Thursday they had a pajama party/social. I dropped him off in the school gym, which was pitch black save for colored disco balls. The music was blaring. Some pretty good dance tunes—I was tempted to go in myself and take a spin, but he would have killed me. Parties certainly didn’t look like that when I was in 3rd grade—this was more along the lines of the Black Banana (a club in Philly, for the uninitiated). He was so excited.

I had my first all-Arabic phone conversation when I called a carpet cleaner to try to get a rug cleaned. I wasn’t at all sure I had adequately relayed my request but, sure enough, the next day the cleaner in question showed up on my doorstep. I guess my Arabic is coming along—although it wasn’t exactly a complex conversation. We’ll see if I get the rug back.

Curfew ended this week. It’s great news for Cairo and for all of Egypt, but I’m going to miss the quiet. The MB has marched by us a couple of times recently and they are LOUD. Apparently they have more planned in the coming days.

I just got a disturbing phone call from someone asking for “T’s mom” and identifying herself as being from the trauma clinic. My heart froze, until she explained herself. I was out of town last week and T had a sore throat. The lab is far away, but they make house calls, so someone from the lab came here to take a throat culture while I was away. The results are ready now (never mind that it’s a week later and we have already figured out that it wasn’t strep), so they want me to trek out to their facility to pick up the results up and pay the bill. That part, the seemingly easy part, they can’t do on the phone. The more I start think I have this place figured out, the less it makes sense.

And therein lies the fun.

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Trials and Tricks and a Dearth of Treats

If you ask my children, this past week was a bust—at least on the Halloween haul front. It’s true, there wasn’t much candy to be had, but the local festivities were pretty great. There was a Halloween social in the middle school that T came home from perhaps more excited than I’ve ever seen him. He had been dancing all night and had lost his voice from screaming. He was elated.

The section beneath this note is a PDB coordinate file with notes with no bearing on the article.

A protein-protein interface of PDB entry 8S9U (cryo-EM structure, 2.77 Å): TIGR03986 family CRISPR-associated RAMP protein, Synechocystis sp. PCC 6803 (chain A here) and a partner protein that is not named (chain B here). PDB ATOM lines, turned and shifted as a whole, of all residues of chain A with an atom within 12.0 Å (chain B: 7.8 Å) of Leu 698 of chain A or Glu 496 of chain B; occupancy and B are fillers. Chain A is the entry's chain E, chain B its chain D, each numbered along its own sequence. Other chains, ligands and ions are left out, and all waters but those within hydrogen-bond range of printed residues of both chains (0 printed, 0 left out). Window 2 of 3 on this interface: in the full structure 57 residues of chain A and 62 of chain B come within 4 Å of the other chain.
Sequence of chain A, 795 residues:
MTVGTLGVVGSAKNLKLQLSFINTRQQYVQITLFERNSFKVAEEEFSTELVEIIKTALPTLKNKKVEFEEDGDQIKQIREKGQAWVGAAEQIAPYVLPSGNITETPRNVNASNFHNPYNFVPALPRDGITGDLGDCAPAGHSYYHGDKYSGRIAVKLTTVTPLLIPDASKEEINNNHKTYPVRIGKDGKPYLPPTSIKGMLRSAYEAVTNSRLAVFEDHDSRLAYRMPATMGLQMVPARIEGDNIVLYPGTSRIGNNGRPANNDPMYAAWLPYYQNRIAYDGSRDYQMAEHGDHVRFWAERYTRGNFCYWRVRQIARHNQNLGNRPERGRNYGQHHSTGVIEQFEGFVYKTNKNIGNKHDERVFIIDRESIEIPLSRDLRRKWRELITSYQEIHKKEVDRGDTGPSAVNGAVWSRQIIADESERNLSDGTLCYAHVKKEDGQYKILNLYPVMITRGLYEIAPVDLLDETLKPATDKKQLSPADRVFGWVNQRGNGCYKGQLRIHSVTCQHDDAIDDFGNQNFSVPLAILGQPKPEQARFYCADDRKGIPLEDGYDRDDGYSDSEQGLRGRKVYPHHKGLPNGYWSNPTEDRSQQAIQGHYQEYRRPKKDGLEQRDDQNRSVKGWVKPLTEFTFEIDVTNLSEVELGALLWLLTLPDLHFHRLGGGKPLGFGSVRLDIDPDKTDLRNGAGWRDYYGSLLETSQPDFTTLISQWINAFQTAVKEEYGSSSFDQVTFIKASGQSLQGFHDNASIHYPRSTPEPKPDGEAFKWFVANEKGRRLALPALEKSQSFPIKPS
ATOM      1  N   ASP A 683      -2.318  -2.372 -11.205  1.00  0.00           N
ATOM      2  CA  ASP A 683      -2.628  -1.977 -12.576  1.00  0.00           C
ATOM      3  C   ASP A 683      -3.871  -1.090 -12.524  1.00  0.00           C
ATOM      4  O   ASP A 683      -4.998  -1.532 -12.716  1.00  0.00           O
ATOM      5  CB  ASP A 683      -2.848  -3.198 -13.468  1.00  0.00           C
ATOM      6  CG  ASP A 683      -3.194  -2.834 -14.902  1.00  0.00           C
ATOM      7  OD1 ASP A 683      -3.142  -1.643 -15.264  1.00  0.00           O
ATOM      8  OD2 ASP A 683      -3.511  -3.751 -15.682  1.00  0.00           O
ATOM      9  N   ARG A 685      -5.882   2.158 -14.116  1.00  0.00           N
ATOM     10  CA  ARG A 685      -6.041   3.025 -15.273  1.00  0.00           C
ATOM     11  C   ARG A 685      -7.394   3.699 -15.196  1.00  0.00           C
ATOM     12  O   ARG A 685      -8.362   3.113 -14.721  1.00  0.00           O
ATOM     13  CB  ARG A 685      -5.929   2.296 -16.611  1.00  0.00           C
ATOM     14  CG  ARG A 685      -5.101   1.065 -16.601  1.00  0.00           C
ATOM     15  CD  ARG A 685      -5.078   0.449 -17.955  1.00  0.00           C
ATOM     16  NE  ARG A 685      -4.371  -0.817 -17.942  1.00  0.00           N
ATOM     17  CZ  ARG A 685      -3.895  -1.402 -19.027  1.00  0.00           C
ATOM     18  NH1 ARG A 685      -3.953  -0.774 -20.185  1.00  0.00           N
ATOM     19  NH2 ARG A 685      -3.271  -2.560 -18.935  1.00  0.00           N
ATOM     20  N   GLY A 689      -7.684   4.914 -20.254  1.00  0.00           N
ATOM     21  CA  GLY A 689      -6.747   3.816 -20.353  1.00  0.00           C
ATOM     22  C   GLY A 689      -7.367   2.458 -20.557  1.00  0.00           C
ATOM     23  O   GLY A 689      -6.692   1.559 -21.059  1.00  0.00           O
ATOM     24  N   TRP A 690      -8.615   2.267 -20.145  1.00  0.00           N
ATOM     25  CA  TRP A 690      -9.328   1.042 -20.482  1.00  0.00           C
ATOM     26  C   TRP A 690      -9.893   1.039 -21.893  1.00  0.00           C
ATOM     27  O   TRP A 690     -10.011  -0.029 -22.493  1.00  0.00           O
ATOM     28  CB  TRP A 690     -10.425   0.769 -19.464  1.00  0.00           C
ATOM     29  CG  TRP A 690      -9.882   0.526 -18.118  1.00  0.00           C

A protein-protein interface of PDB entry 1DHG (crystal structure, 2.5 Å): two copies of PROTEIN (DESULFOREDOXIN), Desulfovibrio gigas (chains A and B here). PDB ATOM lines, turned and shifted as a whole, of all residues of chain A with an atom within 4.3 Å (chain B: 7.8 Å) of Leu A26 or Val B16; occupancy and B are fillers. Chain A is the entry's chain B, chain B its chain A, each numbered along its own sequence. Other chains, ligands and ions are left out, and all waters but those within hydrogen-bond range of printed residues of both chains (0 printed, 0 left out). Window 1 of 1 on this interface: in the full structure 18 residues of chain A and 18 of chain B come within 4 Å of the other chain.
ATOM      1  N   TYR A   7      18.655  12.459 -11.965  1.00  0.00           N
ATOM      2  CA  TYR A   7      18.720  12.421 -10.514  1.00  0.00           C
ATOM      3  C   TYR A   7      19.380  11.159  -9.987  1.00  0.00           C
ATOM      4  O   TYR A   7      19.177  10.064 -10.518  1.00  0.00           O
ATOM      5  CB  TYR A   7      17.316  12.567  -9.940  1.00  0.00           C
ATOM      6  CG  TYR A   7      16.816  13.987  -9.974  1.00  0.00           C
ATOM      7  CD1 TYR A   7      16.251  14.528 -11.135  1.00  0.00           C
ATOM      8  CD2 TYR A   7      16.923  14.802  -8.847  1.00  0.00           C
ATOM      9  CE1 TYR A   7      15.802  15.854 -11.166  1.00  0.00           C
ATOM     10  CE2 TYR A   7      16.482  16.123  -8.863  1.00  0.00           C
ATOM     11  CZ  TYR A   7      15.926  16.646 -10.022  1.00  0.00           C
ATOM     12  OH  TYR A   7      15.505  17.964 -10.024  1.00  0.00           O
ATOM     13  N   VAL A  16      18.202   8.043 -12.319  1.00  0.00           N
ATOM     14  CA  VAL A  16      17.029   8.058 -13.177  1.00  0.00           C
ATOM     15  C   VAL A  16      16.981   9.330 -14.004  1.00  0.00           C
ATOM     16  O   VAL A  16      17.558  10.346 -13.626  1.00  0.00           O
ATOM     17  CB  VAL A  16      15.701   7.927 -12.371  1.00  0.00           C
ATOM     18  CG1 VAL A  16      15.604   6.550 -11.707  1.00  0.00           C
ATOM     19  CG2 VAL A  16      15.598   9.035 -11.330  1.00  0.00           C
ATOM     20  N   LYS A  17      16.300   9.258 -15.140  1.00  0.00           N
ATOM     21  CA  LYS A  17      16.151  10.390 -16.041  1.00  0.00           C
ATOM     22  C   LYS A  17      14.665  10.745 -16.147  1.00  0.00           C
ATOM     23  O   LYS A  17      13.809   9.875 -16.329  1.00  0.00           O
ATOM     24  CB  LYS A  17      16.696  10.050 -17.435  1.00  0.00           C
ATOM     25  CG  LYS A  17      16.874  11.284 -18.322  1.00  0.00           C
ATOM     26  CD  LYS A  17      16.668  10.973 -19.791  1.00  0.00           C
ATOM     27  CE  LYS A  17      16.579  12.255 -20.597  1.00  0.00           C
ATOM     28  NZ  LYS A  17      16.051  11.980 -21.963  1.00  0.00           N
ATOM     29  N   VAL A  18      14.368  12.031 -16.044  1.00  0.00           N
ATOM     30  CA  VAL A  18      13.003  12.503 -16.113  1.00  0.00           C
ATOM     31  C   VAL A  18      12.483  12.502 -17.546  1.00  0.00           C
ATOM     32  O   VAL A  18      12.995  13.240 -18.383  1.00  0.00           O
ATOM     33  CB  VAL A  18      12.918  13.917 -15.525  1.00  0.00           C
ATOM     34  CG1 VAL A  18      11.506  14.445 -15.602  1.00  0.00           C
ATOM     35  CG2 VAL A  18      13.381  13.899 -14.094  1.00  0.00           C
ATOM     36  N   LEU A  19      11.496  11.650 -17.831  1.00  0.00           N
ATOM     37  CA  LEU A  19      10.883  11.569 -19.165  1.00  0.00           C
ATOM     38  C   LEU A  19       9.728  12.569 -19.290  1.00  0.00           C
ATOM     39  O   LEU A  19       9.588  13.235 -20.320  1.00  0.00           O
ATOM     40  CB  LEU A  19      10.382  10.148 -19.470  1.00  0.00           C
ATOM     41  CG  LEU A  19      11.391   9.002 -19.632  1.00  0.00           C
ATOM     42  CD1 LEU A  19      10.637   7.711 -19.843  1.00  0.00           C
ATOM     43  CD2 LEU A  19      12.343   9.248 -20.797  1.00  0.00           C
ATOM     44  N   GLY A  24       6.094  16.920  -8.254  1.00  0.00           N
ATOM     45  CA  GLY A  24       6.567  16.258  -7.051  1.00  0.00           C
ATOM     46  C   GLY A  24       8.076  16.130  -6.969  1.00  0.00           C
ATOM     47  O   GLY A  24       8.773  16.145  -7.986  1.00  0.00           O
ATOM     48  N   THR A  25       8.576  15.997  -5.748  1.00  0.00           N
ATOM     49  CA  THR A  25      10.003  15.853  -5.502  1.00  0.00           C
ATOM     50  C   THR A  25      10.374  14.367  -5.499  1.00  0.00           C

I may have said this before, but I am continuously struck by it so will say it again: the middle school here is fantastic. The brilliance of it is that the emphasis is on making school fun. The kids are so happy to be there that they are open to the learning that comes with it. The teachers are terrific, and the administration has clearly spent a lot of time thinking about how middle schoolers work. There are only four classes a day, each well more than an hour long, with 20-minute breaks in between and, aside from (I think) three core classes, all the courses are electives, so the kids are fully engaged.

I wish I could heap such high praise on the elementary school. It’s fine, but not superlative. From what I can see (to be honest, I haven’t taken that close a look), it takes a less holistic approach to learning and puts more of a singular focus on academics—which is ironic, since the academics there, while surely sufficient, haven’t wowed me with their strength. And there isn’t the same emphasis and concern with a student’s individual learning style. Having said that, X is really happy there, he loves most of his teachers, and I’m sure he will get what he needs academically.